Friday, March 21, 2014

Canada's poultry processing industry gains research boost

    The Canadian Poultry Research Council (CPRC) is to benefit from an additional CA$4 million (US$3.6 million) in funding.
    The additional money will be used to help fund research into helping the poultry processing industry remain competitive, while addressing consumer concerns about poultry welfare and environmental preservation. This will include developing new vaccines, reducing the environmental footprint of poultry farms, and providing poultry farmers with access to high-caliber training opportunities.
    The Canadian Poultry Research Council was formed in 2001 to provide research funding on behalf of its five members: Chicken Farms of Canada, Canadian Hatching Egg Producers, Canadian Poultry and Egg Processors Council, Egg Farmers of Canada, and Turkey Farmers of Canada.
    This latest investment builds on research funding previously received through Agriculture and Agri-Food Canada.
    Chair of the Canadian Poultry Research Council Roelef Meijer commented: "Canada's poultry industry has made embracing innovation part of the industry's vision in recognition of the need to be dynamic and to foster efficiency for farmers and our industry partners.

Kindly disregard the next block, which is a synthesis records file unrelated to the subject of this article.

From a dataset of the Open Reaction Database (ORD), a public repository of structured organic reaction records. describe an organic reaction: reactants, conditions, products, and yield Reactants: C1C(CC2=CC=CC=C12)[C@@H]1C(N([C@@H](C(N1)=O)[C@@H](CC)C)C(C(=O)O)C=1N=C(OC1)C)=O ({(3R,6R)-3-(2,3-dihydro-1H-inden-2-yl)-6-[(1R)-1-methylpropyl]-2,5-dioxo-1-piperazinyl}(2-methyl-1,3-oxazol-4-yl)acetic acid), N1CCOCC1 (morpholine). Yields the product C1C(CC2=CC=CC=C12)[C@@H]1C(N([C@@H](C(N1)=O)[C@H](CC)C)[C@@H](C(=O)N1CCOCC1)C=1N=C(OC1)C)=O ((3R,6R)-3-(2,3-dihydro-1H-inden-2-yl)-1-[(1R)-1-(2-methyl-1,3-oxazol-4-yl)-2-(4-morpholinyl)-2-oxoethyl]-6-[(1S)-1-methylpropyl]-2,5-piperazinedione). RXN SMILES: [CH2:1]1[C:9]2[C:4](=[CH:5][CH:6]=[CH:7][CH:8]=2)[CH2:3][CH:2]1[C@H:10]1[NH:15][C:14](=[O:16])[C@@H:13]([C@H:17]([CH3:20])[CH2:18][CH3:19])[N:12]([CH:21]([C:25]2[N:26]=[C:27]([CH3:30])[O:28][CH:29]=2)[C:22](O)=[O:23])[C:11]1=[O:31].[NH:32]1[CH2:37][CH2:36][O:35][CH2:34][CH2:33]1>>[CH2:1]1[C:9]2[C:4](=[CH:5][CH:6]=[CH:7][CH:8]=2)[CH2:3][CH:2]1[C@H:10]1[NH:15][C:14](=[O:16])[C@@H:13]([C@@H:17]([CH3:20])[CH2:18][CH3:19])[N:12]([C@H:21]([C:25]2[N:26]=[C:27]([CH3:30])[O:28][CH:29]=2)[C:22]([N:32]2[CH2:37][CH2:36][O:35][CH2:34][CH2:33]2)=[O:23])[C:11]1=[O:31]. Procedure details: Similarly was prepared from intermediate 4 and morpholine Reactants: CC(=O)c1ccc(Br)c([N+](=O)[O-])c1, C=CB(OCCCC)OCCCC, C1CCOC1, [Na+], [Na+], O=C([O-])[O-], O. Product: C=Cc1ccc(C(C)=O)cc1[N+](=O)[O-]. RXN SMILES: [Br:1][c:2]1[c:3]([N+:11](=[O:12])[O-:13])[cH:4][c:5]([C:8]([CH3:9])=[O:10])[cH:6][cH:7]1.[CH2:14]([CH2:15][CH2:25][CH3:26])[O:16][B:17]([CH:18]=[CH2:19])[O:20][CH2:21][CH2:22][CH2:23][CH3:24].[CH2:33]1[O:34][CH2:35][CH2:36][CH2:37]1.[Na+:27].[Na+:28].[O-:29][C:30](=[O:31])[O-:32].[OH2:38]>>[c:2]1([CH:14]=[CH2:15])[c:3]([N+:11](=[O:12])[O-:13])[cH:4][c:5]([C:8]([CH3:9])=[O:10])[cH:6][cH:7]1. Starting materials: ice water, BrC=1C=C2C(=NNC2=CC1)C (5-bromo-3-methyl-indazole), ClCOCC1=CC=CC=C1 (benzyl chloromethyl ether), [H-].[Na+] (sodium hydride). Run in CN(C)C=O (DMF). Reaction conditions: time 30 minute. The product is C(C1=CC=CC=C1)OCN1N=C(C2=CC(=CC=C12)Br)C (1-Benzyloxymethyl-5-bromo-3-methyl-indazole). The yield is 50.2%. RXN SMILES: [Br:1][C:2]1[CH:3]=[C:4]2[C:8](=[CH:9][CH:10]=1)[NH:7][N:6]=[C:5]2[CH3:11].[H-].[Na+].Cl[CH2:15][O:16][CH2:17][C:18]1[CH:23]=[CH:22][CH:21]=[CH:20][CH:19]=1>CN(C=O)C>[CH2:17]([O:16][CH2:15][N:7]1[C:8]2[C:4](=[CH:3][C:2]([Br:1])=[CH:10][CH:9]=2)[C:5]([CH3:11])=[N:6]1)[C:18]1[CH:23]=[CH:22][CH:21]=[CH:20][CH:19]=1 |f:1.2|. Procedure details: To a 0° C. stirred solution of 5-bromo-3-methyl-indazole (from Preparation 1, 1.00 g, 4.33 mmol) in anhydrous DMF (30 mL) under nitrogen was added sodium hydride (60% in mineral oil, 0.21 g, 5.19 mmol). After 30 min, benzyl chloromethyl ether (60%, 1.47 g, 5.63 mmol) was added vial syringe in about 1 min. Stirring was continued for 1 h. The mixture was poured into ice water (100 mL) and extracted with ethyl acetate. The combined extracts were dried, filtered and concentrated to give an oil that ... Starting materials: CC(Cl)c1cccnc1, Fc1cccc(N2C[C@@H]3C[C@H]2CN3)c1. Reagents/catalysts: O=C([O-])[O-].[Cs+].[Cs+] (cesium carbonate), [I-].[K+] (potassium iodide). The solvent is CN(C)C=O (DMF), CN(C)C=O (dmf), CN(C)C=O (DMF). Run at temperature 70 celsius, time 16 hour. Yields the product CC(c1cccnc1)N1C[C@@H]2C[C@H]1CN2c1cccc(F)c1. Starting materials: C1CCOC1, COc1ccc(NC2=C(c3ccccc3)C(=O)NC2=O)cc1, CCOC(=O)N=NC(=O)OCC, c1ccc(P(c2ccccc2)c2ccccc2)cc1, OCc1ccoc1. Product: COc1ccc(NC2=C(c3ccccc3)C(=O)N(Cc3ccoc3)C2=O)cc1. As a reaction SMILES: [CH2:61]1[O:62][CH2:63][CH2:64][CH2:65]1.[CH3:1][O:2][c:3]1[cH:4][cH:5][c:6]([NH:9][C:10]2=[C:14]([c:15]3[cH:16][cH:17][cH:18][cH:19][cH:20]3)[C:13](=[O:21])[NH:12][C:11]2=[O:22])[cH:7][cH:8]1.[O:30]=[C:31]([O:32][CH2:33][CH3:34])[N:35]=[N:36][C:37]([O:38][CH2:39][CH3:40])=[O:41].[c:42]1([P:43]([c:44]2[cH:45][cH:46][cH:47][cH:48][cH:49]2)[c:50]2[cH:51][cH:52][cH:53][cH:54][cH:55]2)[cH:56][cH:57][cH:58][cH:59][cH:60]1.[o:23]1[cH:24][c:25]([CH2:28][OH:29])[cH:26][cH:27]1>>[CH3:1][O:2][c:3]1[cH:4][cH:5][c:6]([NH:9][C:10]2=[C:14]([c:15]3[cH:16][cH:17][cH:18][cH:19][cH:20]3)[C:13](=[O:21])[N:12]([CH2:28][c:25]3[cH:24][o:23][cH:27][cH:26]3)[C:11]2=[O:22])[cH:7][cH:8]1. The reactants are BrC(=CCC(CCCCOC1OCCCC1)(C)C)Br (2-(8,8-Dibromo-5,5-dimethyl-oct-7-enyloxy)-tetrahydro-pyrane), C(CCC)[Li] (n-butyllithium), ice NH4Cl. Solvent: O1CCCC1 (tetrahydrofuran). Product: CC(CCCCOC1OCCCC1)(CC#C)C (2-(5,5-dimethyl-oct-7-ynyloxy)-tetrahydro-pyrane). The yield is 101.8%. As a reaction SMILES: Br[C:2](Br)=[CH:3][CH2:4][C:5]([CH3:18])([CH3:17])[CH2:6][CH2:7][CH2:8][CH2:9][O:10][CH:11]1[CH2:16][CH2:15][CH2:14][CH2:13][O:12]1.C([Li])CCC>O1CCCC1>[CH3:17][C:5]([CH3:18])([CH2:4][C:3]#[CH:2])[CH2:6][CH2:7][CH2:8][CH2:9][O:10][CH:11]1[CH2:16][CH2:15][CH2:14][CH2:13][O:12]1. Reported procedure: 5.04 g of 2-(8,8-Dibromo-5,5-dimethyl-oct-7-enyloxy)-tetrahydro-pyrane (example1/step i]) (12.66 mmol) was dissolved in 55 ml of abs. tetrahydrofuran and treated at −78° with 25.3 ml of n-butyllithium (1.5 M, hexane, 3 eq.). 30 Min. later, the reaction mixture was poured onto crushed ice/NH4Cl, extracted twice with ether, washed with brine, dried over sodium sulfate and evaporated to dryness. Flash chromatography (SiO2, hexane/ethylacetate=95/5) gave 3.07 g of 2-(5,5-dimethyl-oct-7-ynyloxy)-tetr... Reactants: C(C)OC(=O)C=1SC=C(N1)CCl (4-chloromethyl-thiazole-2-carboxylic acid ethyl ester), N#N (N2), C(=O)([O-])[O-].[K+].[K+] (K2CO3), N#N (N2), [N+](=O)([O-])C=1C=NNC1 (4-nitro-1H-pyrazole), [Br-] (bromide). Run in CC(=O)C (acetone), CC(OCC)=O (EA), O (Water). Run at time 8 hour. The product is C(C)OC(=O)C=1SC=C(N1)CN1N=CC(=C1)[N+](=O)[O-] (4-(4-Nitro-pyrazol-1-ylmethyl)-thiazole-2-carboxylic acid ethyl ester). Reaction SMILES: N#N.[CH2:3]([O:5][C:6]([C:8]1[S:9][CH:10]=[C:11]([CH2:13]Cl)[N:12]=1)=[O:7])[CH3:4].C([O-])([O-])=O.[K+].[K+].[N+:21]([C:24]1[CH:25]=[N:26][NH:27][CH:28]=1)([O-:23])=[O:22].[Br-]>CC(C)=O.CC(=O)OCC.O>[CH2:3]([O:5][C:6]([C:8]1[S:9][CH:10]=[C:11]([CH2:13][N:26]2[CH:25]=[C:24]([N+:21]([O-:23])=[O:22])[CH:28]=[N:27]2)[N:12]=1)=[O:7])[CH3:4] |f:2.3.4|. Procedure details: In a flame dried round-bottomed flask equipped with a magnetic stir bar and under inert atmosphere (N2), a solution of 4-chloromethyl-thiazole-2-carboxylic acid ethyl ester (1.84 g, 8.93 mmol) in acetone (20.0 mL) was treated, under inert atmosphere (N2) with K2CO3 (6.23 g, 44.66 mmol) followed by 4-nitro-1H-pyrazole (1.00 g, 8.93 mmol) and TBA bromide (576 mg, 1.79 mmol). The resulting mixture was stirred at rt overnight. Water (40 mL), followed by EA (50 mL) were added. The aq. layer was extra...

"This announcement of funding for a second Poultry Science Cluster is a substantial contribution to the sector's future. It will enable researchers to find more immediate answers to industry issues and to provide important information to farmers, stakeholders and consumers." 

American Egg Board elects new executive committee

    New American Egg Board chairman Paul Sauder, left, accepts the gavel from outgoing chairman Roger Deffner.
    The American Egg Board (AEB) elected the 2014 executive committee at its March 13 board meeting. Paul Sauder of R.W. Sauder Inc., based in Lititz, Pa., was chosen as the newly elected chairman of American Egg Board.